On the South coast of NSW, Australia, in a town named Eden, there is an old whaling station. No longer used for whaling it has been turned into a whale museum. If you visit you’ll read the story of a killer whale that struck up a very special relationship with the whalers. When whales were swimming by it would herd them inshore, then race close into shore and leap about to get the whalers’ attention. This would tell the whalers that there were whales out in the ocean. They’d jump into their long open whaling boats and pass a rope into the water. The killer whale would take the rope between its teeth and tow them out to where the whales were. The whalers would then pull out their harpoons and spear the whales. Blood rushed out, the pain of the harpoon drove the whales into frenzied panic and protest, until they were overcome and died. The Whalers then lashed them to the boats and dragged them to shore. As a reward the killer whale would be thrown pieces of whale meat.
Attitudes to whaling have changed dramatically since those days, perhaps to a more biblical line. The writer of Psalm 104 speaks of whales, in verse 26. The Psalm writer says God made leviathan (here meaning whales) for no other reason than to frolic in the ocean, to spend its days with the earths oceans as its playpen. It doesn’t exist for human benefit but for God’s enjoyment, to frolic and play in the seas, a delightful celebration of God’s creative power.
This takes us way beyond a purely domination view of the environment – the what can we get from it approach – to tell us that God delights in his creation, God enjoys the world’s natural environment. And so the Psalm ends in verse 31 by calling on God to “rejoice in his works”.
Source: whaling information for Eden whaling museum website
Sometimes we humans can be very cruel. A few years ago Professor David Shepherd of Southeastern Louisiana University conducted an experiment that showed just how cruel. Shepherd and his colleagues placed eight fake turtles and snakes at various points along a road, directly in the path of oncoming vehicles. At other places they put eight fake turtles and snakes way off the side of the road. To hit these snakes and turtles drivers would have to deliberately make the effort.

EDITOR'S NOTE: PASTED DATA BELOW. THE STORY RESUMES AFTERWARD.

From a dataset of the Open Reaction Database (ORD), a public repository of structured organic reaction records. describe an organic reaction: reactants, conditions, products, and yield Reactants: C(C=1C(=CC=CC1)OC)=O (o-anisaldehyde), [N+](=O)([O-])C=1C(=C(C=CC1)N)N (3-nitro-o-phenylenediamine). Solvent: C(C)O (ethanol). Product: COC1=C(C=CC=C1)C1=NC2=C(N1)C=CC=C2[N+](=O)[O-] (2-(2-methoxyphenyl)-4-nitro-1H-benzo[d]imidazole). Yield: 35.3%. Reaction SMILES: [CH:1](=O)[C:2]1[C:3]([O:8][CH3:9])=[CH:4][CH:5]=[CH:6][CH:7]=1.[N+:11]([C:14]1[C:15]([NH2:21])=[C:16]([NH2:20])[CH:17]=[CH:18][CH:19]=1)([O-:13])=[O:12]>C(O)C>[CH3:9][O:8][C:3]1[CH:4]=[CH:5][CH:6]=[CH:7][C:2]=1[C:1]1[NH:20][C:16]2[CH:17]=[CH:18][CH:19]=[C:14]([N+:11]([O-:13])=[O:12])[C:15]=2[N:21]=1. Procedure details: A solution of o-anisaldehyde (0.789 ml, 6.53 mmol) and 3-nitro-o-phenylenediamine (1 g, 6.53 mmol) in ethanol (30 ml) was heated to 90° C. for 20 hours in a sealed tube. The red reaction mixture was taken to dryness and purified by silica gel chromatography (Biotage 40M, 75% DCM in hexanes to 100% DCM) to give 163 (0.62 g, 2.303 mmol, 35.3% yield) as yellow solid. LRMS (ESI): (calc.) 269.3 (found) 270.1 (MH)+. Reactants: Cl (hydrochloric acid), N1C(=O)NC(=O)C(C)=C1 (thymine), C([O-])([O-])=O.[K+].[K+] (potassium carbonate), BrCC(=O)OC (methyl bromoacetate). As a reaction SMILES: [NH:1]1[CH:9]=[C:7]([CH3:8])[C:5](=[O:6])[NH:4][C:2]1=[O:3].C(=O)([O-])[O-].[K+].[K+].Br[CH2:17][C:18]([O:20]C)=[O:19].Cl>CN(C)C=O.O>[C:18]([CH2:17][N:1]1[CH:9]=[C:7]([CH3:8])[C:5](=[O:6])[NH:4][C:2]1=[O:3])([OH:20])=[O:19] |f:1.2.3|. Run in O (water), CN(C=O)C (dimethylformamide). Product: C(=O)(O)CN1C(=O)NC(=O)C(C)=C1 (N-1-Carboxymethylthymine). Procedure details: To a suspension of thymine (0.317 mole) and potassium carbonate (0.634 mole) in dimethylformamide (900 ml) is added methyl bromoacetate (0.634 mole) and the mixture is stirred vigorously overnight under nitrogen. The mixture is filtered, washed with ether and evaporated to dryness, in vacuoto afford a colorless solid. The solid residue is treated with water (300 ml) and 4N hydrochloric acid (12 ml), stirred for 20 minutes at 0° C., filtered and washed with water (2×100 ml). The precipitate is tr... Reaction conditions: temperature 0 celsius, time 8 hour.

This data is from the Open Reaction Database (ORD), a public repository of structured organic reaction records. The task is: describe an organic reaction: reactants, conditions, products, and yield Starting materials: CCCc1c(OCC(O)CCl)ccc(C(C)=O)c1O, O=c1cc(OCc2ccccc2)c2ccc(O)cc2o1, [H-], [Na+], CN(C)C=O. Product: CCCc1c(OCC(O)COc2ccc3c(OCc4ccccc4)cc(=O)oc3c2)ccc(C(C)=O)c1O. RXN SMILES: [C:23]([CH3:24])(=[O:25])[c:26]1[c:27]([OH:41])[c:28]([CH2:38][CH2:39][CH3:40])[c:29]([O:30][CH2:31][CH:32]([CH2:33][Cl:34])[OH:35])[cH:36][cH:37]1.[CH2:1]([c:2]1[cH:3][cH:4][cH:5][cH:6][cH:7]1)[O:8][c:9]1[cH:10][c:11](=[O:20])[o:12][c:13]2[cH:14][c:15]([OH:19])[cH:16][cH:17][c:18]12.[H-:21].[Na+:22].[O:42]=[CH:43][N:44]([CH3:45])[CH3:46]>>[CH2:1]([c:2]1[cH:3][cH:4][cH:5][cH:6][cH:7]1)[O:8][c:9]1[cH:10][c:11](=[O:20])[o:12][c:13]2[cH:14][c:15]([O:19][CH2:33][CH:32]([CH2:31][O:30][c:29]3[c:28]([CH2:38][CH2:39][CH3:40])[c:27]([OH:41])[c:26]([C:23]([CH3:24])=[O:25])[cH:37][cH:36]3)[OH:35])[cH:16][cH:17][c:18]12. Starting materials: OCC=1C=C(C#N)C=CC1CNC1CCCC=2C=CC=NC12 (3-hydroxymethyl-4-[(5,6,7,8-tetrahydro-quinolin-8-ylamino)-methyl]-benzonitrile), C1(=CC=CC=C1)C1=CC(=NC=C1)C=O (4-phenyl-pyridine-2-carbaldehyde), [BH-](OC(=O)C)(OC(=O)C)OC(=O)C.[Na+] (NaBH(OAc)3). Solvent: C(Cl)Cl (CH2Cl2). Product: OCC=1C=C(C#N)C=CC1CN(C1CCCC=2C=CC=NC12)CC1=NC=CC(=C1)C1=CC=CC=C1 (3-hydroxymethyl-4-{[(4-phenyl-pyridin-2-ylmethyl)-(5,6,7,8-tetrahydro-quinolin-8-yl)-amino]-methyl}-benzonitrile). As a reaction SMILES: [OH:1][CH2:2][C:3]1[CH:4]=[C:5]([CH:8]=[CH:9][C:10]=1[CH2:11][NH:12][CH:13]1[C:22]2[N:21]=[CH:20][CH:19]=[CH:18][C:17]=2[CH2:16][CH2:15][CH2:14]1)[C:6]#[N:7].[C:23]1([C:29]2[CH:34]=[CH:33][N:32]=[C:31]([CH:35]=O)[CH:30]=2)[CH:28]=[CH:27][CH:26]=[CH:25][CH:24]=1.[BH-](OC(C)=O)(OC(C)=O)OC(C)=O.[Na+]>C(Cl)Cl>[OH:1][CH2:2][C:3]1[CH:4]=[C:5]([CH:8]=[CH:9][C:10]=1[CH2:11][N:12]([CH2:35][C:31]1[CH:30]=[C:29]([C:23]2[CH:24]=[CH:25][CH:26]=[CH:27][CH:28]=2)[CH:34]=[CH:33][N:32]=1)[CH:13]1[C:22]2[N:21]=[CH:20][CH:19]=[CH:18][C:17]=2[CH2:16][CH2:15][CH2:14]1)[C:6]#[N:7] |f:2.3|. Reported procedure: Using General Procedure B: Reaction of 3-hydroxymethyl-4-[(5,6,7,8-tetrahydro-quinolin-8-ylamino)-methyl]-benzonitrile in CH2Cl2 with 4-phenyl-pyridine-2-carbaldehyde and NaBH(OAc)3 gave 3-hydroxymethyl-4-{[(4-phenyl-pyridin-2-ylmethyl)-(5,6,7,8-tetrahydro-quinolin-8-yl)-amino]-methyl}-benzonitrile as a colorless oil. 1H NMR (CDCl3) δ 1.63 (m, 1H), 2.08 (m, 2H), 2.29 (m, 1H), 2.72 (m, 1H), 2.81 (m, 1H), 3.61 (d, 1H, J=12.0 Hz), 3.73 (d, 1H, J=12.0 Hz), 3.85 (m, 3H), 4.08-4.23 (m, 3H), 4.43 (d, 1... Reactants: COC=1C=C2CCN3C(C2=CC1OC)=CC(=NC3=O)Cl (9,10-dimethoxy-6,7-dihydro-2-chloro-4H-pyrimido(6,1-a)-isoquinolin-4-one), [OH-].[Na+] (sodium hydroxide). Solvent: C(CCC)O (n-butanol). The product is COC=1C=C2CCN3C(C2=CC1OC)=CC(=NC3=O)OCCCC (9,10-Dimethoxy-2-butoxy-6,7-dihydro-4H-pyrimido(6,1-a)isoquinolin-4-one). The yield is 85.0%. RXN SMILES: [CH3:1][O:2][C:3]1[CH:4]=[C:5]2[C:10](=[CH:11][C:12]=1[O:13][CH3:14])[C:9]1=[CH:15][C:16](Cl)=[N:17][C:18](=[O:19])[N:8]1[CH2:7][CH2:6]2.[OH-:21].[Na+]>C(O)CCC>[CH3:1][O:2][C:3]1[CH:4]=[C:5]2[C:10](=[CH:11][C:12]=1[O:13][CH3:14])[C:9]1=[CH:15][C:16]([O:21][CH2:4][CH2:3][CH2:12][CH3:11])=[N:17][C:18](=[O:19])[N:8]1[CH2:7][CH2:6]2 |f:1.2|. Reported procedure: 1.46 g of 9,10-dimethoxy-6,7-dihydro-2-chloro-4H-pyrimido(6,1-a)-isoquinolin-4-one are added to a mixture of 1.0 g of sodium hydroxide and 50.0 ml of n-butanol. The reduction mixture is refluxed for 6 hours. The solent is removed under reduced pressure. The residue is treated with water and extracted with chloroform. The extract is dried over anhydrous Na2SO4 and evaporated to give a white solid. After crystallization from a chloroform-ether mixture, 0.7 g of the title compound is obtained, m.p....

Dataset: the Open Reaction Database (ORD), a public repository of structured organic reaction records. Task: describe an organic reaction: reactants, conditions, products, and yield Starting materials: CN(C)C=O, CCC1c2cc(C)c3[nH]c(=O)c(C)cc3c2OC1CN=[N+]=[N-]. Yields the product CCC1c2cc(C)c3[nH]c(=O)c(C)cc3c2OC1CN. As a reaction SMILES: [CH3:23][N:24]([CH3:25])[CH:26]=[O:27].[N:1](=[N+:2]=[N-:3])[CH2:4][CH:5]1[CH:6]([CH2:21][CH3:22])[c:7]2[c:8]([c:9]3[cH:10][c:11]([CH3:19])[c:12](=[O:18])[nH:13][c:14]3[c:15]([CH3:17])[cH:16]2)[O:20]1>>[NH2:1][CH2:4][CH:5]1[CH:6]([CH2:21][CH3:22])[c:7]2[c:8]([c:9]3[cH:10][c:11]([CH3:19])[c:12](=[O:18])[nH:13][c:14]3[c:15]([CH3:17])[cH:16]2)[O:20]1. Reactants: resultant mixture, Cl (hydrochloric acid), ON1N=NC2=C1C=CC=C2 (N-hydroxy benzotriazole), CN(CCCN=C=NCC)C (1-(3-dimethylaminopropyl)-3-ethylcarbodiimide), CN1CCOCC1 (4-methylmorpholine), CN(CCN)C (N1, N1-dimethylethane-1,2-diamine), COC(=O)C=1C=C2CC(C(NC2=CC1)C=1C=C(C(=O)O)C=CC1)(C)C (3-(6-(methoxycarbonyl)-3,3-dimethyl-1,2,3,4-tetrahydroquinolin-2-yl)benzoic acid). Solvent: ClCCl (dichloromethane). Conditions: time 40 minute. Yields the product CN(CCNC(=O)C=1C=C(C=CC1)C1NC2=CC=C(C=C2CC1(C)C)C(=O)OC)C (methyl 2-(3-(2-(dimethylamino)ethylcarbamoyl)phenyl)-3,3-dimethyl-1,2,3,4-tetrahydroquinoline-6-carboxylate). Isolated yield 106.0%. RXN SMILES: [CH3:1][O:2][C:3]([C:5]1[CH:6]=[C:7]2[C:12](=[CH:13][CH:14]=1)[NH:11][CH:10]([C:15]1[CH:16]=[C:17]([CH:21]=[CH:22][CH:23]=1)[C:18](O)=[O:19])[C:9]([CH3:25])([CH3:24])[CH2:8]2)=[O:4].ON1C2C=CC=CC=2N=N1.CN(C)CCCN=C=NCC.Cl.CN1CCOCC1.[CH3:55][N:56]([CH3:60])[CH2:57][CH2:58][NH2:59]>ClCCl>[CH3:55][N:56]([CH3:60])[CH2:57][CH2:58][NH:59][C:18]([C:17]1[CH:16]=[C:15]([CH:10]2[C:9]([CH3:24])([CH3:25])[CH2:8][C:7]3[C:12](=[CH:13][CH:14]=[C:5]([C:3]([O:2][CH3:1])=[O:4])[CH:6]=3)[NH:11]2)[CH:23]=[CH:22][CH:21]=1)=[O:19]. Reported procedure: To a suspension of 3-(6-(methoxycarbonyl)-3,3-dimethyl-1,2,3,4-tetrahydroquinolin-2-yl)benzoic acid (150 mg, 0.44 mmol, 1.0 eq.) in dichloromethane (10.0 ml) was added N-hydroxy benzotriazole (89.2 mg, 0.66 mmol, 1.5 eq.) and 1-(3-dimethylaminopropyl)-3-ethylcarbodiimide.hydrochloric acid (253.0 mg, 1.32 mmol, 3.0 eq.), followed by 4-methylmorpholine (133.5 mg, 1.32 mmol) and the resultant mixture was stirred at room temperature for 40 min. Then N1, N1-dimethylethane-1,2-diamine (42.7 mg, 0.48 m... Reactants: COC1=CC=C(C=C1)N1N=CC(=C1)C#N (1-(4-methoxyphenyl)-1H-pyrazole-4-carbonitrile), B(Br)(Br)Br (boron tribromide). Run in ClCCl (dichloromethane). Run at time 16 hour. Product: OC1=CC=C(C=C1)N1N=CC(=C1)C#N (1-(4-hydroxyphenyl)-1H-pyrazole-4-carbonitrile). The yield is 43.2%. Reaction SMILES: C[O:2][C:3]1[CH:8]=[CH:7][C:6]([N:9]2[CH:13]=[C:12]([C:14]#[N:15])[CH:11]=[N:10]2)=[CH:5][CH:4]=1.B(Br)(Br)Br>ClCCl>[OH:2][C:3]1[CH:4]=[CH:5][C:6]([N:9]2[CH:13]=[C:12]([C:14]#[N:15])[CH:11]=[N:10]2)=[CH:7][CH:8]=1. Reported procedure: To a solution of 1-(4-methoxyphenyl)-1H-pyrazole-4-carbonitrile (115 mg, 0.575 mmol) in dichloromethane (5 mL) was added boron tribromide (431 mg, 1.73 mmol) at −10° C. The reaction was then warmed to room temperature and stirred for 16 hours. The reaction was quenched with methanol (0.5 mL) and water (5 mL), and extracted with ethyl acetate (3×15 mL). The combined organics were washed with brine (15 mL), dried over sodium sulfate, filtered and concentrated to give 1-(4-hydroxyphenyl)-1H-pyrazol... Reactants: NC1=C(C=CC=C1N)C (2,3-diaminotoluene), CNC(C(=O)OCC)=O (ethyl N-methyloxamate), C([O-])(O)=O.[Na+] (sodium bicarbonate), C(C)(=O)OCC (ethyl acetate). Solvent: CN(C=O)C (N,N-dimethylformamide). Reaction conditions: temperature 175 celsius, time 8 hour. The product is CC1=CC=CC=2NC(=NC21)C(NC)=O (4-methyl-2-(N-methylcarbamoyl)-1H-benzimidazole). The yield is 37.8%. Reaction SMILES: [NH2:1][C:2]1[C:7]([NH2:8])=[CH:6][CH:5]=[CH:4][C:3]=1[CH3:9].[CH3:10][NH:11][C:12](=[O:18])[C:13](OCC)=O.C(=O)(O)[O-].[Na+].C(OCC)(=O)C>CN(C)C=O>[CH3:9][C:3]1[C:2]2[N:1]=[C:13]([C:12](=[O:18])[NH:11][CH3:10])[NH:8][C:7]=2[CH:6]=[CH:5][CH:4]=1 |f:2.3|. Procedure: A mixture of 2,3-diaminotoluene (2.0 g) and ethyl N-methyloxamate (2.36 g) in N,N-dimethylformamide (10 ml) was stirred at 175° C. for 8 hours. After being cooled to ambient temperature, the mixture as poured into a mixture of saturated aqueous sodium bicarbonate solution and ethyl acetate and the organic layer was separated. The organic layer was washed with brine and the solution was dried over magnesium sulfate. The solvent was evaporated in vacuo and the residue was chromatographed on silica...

They found that 87% of drivers went out of their way to avoid hitting any of the snakes and turtles. 7% didn’t notice the fakes and so unintentionally ran them over. But 6% of drivers had a mean streak. They deliberately went out of their way to run over even the snakes and turtles off the side of the road. Shepherd reported that one truck driver crossed from the centre lane, went into the opposite lane of traffic and onto the shoulder of the road in order to rundown a turtle.
It’s amazing how we can get satisfaction out of cruelty, but most of us manage it at some time, whether it be the harsh words we use on someone, the gossip we offer, laughing at someone’s weakness, or mean spirited rejection of others.
Source: Scientific information from Karl Kruszelnicki’s New Moments in Science #3.
An English biologist, Gavin Maxwell tells the story of how two otter cubs were brought to the UK from Nigeria. One morning a Church of Scotland minister was walking along the foreshores of a nearby lake and saw the otter cubs playing by the edge. He pulled out a shotgun and shot them. One of the cubs died instantly, the other died later in the water. When a local journalist questioned him about it the minister replied there was no moral problem for “the Lord gave man control over the beasts of the field.”
Source: reported in John Stott, Issues Facing Christians Today